Although The Spring ranked in the lower third of St. Kitt's sugar estates in acreage in cane cultivation, the 1832 deed and 1837 Parilment Papers suggest that The Spring may have been among the larger slave holdings on the island. When money was distributed by Parliment to compensate slave owners after emanciaption, only 13 percent of the 766 claims made for compnesation were for more than 50 slaves (Fruchts 1977:381). With 77 enslaved laborers in 1832, The Spring may have fallen into the top tier of slave-holding estates on the island. However, we did not have access to the Parlimentary Papers for the exact number of claims made by Adamson for freed individuals formerly enslaved at The Spring.
Historical and Archaeological Research at The Spring
In 2004, staff with the Nevis Heritage Project in collaboration with National Museums Liverpool, conducted a large-scale landscape survey of sugar plantations and slave villages on St. Kitts. Their work focused on two parishes on the island, St. Mary Cayon and Christ Church Nichola Town. Using the 1828 McMahon map as their starting point, archaeologists linked modern topographic maps of St. Kitts to the McMahon Map, allowing them to locate and map eight plantations in St. Mary Cayon and three in Christ Church Nichola Town. The Spring was one of eight plantations in St. Mary Cayon surveyed by Dr. Robert Philpott and his team in 2004. The major components of the estate, including house, windmill, cisterns, and slave village, were mapped using a total station.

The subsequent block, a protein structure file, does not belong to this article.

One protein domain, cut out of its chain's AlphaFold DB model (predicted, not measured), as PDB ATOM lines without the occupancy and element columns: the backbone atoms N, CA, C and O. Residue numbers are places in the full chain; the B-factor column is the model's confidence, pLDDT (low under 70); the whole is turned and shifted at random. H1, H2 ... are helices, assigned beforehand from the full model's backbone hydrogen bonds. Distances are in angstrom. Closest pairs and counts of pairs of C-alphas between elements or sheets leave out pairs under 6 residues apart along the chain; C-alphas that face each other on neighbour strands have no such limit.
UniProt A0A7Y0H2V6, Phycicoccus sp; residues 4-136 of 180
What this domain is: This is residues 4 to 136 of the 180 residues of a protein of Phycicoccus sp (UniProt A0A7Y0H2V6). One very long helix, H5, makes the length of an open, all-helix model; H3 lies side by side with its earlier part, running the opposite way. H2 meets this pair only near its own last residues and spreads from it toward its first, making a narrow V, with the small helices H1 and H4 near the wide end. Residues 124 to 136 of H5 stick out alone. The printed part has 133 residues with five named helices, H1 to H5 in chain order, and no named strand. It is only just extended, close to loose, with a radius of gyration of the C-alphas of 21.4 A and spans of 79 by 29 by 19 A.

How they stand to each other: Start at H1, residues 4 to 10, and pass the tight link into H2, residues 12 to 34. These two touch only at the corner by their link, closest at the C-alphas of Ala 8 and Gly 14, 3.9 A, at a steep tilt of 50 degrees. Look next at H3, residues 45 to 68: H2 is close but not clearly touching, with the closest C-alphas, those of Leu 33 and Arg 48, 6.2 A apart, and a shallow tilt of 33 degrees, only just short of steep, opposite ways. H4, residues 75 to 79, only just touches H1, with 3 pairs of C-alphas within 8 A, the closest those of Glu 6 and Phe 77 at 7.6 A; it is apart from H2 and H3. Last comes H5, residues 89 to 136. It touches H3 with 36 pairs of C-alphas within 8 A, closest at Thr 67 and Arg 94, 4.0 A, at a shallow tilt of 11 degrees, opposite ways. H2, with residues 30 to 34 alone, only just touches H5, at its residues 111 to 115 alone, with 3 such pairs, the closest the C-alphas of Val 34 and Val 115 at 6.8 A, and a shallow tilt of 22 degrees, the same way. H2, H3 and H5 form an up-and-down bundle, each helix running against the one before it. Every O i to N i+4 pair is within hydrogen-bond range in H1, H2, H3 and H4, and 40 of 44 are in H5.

The slave village associated with The Spring plantation is also represented on the McMahon map, lying in a narrow valley sandwiched between the great house and mill complex on higher ground to the south, and a deep ghut to the north. Archaeologists with the St. Kitts-Nevis Digital Archaeology Initiative visited the site in May 2008. Thick with guinea grass, they could not identify any artifactual or architectural evidence for the village on the surface. Concerned that nearly 150 years of erosion had impacted the village, the SKNDAI team scaled back plans for the complete survey the village using shovel-test-pits (STPs).
Instead of conducting a 4-week survey season at The Spring village as originally planned, in a two-day visit to the site, SKNDAI archaeologists excavated 18 STPs across the valley identified on the McMahon map. STPs in the valley bottom were in excess of 1 meter deep, while those closer to the ghut were .2 meters deep. This confirmed the initial impression that the site is a hydraulic jumble: both artifacts and sediment have been eroded from their original contexts and deposited along the valley center line.
Despite the disturbed contexts, the 18 STPs yielded a wide-range of artifacts that point to eighteenth and nineteenth century domestic activities. A total of 454 artifacts, including fragments of pottery, glass vessels, tobacco pipes, brick, architectural slate, nails, and a single gunflint, were recovered from the 18 STPs. The mean ceramic date for the village of 1787 date is a puzzle, since it does not fit with the evidence of the McMahon map, which portrays a sizable village on the site 40 years later.